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By Greg Johnson, Cowboy State Daily
Rulon Gardner has had a lifetime of being told he wasn’t good enough, wasn’t talented enough and that his lofty goals were out of reach.
He’s prepared to hear an encore of the same, along with another reason to doubt the 2000 Olympic gold-medalist: He’s too old.
That’s because the 51-year-old former Olympic Greco-Roman wrestling champion is back on the mat and in the gym training to make the 2024 U.S. Olympic team.
His message to the naysayers who will tell Gardner what he’s been hearing his whole life? “Bring it on.”
Not A Publicity Stunt
“This is 100%,” he told Cowboy State Daily about his intention of making the 2024 games. “I’m doing everything I can within my power to represent America, represent myself.”
Gardner said he’s been training for the past five months and is ramping up his workouts to qualify for the 2024 Summer Olympics in Paris.
The difference between now and when the two-time Olympic medalist (he won Bronze in 2004) first wrestled in the games two decades ago is difficulty in finding other top wrestlers to work with on the mat.
“My problem now is trying to find training partners,” Gardner said. “I’m now 51 years old calling out 21-, 22-year-old kids.”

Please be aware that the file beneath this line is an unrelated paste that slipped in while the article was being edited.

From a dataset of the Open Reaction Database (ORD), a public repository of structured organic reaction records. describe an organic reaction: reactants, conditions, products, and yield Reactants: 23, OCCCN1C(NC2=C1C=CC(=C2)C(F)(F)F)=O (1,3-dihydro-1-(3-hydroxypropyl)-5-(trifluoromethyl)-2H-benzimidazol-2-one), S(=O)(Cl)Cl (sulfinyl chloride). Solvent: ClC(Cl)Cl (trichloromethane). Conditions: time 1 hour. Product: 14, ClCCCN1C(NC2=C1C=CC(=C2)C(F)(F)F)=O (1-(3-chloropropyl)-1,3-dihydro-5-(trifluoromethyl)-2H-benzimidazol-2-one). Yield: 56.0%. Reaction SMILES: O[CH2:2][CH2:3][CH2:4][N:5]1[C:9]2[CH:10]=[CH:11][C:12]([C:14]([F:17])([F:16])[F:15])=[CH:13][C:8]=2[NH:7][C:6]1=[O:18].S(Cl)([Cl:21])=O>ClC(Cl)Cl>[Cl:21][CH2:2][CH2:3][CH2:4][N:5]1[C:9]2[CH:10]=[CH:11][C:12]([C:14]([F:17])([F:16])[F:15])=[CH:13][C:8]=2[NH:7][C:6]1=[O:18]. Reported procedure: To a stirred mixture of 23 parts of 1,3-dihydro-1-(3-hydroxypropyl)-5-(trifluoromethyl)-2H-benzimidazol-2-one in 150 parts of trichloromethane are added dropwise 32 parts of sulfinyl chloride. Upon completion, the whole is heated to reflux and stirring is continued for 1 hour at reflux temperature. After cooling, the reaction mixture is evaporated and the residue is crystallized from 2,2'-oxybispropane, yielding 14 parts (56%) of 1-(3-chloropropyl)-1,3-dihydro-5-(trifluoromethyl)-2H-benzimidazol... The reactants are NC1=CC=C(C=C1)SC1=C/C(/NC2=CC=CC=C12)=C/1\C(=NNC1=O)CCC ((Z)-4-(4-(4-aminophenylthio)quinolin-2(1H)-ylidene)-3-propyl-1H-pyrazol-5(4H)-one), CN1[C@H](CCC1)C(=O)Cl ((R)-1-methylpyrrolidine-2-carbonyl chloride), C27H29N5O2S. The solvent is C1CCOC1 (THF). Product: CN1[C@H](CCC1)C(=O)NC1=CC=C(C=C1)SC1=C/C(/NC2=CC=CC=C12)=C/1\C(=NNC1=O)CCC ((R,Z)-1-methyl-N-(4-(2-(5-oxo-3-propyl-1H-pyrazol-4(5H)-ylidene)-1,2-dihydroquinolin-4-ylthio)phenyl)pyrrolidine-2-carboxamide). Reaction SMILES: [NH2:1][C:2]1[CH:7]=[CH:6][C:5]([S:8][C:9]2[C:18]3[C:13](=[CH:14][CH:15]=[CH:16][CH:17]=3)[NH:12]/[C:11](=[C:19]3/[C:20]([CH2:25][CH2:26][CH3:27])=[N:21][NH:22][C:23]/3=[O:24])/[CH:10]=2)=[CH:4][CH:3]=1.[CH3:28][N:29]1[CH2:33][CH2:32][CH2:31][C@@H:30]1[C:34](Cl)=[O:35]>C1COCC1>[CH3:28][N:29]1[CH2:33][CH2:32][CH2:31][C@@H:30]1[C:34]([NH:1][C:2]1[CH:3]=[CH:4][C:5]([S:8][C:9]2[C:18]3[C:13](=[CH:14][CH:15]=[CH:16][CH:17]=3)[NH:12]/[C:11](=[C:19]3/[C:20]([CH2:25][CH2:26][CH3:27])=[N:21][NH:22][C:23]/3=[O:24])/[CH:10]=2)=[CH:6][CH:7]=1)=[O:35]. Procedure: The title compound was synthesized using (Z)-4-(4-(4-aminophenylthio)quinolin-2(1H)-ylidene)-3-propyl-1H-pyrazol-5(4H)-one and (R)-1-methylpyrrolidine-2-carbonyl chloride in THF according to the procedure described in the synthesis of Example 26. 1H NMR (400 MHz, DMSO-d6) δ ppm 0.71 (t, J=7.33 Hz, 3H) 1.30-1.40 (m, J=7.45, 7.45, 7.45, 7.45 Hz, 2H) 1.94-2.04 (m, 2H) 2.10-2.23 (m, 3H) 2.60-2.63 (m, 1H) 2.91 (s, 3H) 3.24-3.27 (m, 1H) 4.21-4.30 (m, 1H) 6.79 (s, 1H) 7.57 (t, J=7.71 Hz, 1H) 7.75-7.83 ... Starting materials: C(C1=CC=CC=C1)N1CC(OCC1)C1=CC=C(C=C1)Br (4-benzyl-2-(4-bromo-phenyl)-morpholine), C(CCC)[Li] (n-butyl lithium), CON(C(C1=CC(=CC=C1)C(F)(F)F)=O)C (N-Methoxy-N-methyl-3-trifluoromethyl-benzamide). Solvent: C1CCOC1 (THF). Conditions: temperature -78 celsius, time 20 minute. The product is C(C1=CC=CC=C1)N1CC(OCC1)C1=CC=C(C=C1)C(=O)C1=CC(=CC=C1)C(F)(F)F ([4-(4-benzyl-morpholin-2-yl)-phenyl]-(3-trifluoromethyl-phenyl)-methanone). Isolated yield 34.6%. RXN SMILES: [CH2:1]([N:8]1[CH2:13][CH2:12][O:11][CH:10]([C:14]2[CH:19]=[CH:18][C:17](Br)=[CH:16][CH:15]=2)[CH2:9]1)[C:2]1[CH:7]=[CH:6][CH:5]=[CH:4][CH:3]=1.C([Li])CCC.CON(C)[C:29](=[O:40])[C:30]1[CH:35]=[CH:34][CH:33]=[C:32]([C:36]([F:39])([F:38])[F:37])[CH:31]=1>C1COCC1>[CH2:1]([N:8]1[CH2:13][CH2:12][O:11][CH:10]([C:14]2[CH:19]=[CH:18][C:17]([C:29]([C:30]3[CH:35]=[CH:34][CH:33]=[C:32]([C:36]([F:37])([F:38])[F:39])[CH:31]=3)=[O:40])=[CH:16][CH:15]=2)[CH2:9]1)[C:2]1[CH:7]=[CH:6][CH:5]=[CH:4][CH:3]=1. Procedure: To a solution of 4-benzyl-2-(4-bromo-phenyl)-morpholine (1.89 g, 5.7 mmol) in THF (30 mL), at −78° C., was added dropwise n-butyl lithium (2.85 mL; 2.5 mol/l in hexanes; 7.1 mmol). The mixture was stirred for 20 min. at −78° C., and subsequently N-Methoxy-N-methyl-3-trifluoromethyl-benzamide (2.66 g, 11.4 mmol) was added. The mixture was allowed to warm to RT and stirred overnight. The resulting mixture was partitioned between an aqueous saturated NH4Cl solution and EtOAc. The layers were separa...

While a previous attempt at a comeback in 2012 wasn’t successful, the Wyoming born-and-bred grappler says he feels great and is on track to make a run at the U.S. Olympic team.
By the time the 2024 games roll around, he’ll be 52.
“The old Rulon is back,” he said, no pun intended. “There’s no reason why I can’t go out there and represent myself and America. I had a little exhibition recently … and I can tell the old Rulon’s coming back.”
Back To His Roots
In many ways, trying to make a comeback while old enough to be the father of most of his competition is a metaphor for Gardner’s life.
Growing up on a dairy farm around Afton, Wyoming, the youngest of nine children, Gardner said he learned early the value of hard work. And not just physical labor.
“I had a learning disability, and I was never going to graduate high school,” he said about what he was always told. “Then I was never going to graduate college, I was never going to the Olympics.
“I was the guy who was never going to do all these things. But I’ve done them, and that shows everybody the way.”